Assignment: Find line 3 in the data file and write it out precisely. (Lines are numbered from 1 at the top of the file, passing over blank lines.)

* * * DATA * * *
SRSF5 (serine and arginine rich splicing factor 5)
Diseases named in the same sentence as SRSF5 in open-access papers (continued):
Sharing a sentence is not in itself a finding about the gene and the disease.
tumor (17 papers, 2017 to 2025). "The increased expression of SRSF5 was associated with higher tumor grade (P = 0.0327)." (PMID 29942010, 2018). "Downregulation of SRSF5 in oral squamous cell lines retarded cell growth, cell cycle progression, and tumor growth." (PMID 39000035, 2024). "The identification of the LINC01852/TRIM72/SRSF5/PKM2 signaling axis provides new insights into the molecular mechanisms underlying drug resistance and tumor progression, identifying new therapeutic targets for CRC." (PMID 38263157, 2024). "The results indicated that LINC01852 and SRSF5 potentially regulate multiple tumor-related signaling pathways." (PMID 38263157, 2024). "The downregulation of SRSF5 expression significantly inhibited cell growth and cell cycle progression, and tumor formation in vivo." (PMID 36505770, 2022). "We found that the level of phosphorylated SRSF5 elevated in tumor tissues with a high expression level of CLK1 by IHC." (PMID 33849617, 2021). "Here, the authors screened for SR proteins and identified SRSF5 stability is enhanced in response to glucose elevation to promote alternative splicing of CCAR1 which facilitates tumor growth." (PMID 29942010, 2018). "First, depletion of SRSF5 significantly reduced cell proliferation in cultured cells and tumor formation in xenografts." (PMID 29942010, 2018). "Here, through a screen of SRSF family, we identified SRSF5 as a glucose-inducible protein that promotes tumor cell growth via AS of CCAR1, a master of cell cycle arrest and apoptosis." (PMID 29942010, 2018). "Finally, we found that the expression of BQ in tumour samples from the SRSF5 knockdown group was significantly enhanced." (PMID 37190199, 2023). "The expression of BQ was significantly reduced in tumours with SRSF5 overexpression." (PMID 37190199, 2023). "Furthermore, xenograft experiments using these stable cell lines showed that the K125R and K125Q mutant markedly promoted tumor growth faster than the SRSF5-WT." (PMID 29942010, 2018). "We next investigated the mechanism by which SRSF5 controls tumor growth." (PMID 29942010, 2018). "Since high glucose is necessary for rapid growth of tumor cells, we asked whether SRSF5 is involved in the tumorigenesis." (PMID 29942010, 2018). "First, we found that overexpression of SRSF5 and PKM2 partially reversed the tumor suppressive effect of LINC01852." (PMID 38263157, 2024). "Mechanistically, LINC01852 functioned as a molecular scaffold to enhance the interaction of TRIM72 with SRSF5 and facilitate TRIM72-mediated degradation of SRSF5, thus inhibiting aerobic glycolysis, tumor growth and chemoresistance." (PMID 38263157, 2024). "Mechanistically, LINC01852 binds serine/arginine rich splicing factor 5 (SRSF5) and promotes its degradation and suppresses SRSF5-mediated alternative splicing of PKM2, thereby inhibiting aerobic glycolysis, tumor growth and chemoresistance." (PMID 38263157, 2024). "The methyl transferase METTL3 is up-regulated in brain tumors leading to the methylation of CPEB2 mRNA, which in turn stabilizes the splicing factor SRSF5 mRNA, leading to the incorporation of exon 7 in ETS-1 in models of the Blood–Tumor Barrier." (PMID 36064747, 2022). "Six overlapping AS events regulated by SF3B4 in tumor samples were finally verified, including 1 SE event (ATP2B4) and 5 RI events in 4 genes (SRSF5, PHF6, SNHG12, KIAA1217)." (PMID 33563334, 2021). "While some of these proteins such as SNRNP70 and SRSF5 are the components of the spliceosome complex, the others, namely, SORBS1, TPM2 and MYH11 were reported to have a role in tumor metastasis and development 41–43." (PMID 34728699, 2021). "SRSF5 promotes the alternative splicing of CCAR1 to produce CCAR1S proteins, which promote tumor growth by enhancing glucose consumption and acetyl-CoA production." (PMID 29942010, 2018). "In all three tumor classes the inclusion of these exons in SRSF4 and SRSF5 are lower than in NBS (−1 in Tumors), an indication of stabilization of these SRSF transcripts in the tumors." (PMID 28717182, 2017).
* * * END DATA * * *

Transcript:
Sharing a sentence is not in itself a finding about the gene and the disease.